System Administration Guide
Appendix B, Using the system console and non-graphical displays

Using serial multiscreens with mscreen

Using serial multiscreens with mscreen

The multiscreen(M) feature provides many separate login screens on the console. It is possible to use a similar feature on a terminal. Terminals that have multiple pages of screen memory can be used as separate screens, each with a different login session, as if you had several terminals at your service instead of one.

On a Wyse 60 terminal, the contents of two entire screens of activity can easily be saved. The use of a third screen on the Wyse 60 is discussed below. Using two screens is very much like having more than one terminal. The complete functionality of a login session is provided on each screen, and previously executed commands (or their results) are displayed on each screen when it is in use. This section uses the Wyse 60 as an example. (See the mscreen(M) manual page for a technical explanation.)

You can also limit the number of mscreens available. The mscreen utility provides access to multiple terminal sessions, much like logging in on more than one terminal. These sessions are provided on ``pseudo-ttys'' rather than the tty devices usually used by terminals or modems. A tty is a special file associated directly with a particular hardware device used for communication with equipment such as terminals or printers. ttys can be seen in the /dev directory as files with the name ``tty'' followed by a number and a letter. Use the mkdev pttys command to add pseudo-ttys for use with mscreen. As a general guideline, the recommended number is two or three per user -- so if you plan to accommodate 8 serial terminal users, you should create 16-24 pseudo-ttys. Refer to ``Adding or removing pseudo-ttys'' in the Networking Guide for more information.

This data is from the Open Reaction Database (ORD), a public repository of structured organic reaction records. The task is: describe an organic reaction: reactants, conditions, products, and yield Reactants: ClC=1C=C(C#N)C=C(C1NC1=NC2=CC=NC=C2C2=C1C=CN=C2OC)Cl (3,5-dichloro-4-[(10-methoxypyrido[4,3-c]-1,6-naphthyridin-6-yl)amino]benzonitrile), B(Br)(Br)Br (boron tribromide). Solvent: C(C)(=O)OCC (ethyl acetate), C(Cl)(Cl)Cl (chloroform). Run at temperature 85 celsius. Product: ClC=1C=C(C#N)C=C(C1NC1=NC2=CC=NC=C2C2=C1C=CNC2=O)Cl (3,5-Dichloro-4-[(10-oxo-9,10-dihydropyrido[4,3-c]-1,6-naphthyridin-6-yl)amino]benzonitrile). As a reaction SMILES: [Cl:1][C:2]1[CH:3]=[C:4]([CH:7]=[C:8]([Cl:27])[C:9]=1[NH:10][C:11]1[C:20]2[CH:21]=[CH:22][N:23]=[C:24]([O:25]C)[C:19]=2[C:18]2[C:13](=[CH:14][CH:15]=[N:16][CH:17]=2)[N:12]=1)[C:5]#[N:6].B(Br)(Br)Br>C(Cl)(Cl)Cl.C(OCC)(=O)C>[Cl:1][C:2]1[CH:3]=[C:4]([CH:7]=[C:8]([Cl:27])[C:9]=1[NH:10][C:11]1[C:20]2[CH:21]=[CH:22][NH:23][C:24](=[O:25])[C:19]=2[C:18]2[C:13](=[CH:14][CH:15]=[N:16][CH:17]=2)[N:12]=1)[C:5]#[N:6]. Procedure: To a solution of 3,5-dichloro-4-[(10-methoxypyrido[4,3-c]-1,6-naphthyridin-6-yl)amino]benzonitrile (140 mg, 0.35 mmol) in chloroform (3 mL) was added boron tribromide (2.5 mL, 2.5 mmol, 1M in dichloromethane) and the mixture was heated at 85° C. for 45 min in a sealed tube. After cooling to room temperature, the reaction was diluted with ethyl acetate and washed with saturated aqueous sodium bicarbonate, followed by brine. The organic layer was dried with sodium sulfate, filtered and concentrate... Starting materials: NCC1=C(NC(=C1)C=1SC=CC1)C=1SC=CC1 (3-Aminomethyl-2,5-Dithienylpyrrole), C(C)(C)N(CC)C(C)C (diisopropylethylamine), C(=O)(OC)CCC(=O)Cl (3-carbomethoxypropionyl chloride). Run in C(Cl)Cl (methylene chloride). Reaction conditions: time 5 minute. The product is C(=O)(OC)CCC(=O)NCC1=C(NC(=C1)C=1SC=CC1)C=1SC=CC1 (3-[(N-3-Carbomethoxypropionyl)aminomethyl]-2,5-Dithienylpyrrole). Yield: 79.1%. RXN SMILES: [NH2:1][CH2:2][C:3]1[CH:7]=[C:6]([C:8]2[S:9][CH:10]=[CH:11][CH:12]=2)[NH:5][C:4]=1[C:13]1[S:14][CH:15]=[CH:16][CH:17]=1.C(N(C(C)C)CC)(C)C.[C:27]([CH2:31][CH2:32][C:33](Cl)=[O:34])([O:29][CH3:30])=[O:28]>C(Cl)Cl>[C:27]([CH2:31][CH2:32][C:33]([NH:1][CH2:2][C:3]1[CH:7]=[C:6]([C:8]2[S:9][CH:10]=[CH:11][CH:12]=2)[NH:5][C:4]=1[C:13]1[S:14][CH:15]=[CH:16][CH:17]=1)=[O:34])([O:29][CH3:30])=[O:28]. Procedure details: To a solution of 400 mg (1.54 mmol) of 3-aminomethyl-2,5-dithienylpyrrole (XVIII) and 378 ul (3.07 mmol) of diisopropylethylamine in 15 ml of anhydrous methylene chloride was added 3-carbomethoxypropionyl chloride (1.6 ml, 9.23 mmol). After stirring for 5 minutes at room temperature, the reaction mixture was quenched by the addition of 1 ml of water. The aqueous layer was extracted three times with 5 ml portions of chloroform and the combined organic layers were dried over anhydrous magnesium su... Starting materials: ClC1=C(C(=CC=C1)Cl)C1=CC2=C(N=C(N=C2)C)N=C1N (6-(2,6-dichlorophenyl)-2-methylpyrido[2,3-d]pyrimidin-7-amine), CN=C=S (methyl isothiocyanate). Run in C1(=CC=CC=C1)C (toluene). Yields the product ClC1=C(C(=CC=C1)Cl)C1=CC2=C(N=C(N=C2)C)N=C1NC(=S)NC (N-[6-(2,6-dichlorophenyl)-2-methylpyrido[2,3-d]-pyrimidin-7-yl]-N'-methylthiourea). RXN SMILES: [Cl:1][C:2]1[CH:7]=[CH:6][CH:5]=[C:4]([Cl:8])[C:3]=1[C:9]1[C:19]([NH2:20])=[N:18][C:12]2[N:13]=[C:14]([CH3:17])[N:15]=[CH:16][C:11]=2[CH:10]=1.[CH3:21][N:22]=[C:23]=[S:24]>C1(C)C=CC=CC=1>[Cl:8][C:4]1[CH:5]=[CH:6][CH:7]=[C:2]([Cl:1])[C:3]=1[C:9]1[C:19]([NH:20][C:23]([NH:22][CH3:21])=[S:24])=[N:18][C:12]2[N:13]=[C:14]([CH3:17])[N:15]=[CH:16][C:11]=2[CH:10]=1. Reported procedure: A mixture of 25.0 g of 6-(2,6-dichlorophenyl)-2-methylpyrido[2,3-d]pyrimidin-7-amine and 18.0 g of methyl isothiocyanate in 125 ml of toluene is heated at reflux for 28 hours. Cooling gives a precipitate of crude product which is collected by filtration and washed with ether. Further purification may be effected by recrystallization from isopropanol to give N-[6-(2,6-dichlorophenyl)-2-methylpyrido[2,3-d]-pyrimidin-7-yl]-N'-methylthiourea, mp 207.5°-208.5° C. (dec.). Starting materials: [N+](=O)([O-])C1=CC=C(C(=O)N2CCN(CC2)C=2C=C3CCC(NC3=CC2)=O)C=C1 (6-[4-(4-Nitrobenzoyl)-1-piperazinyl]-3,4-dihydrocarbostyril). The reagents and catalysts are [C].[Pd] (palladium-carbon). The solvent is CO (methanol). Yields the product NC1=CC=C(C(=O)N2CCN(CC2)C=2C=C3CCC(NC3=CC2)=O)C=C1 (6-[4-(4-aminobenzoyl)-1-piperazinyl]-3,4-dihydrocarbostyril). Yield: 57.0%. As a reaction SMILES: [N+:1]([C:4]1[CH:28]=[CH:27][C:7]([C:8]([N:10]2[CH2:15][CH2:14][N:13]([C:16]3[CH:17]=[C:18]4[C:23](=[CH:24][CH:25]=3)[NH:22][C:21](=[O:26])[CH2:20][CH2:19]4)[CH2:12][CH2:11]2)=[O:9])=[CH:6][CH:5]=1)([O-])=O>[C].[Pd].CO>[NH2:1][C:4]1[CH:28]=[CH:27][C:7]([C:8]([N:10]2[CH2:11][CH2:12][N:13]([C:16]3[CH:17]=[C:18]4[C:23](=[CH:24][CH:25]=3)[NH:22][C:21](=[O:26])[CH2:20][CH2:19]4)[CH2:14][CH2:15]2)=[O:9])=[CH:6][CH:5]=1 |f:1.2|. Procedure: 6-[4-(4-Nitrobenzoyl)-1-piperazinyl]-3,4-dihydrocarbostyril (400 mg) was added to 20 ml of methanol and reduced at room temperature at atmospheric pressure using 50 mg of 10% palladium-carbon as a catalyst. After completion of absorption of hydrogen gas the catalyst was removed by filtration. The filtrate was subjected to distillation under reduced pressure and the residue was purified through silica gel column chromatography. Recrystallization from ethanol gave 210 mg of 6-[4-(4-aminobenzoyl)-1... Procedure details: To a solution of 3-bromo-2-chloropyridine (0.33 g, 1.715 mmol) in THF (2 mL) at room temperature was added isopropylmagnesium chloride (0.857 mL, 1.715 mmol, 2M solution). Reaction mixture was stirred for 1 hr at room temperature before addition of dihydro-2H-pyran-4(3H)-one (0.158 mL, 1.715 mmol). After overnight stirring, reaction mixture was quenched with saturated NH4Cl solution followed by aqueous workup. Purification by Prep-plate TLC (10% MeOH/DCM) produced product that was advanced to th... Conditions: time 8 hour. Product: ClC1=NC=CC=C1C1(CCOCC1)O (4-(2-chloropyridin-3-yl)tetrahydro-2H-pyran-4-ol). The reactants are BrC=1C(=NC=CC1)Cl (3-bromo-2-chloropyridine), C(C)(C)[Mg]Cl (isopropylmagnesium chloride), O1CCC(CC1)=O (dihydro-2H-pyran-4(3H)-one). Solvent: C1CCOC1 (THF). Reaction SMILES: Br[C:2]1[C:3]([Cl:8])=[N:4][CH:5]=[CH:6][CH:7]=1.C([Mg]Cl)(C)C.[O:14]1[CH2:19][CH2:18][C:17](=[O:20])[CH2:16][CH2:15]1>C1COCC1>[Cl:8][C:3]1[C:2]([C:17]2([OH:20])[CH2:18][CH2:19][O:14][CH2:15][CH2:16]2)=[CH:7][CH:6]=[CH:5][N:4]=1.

Adding more mscreen capability to your system should increase the productivity of the users. However, too much of a good thing can slow your system down. A system with 10 users, each of whom uses two screens, could perform as though it is servicing 20 users. Keep system performance in mind when deciding how many mscreens should be allowed system-wide, and who should be able to use them.

NOTE: When using the who command, each user mscreen session is listed. If you wish to list only the master logins, use the who -f command.

No terminal known contains enough screen memory to save the material displayed during the use of all 20 logins that mscreen is capable of. However, any terminal should allow the user to switch between as many as 20 screens, providing the keyboard has enough extra keys to indicate the switch between screens. The user will probably not find multiple screens very useful without multiple pages of screen memory. It is inconvenient, for example, to have to redraw the terminal's screen each time one switches screens when using a spreadsheet on one screen and vi on the other. Most people who use terminals with minimal screen memory prefer shell layers shl(C) to mscreen for multiple login sessions. For more information, see the shl(C) manual page.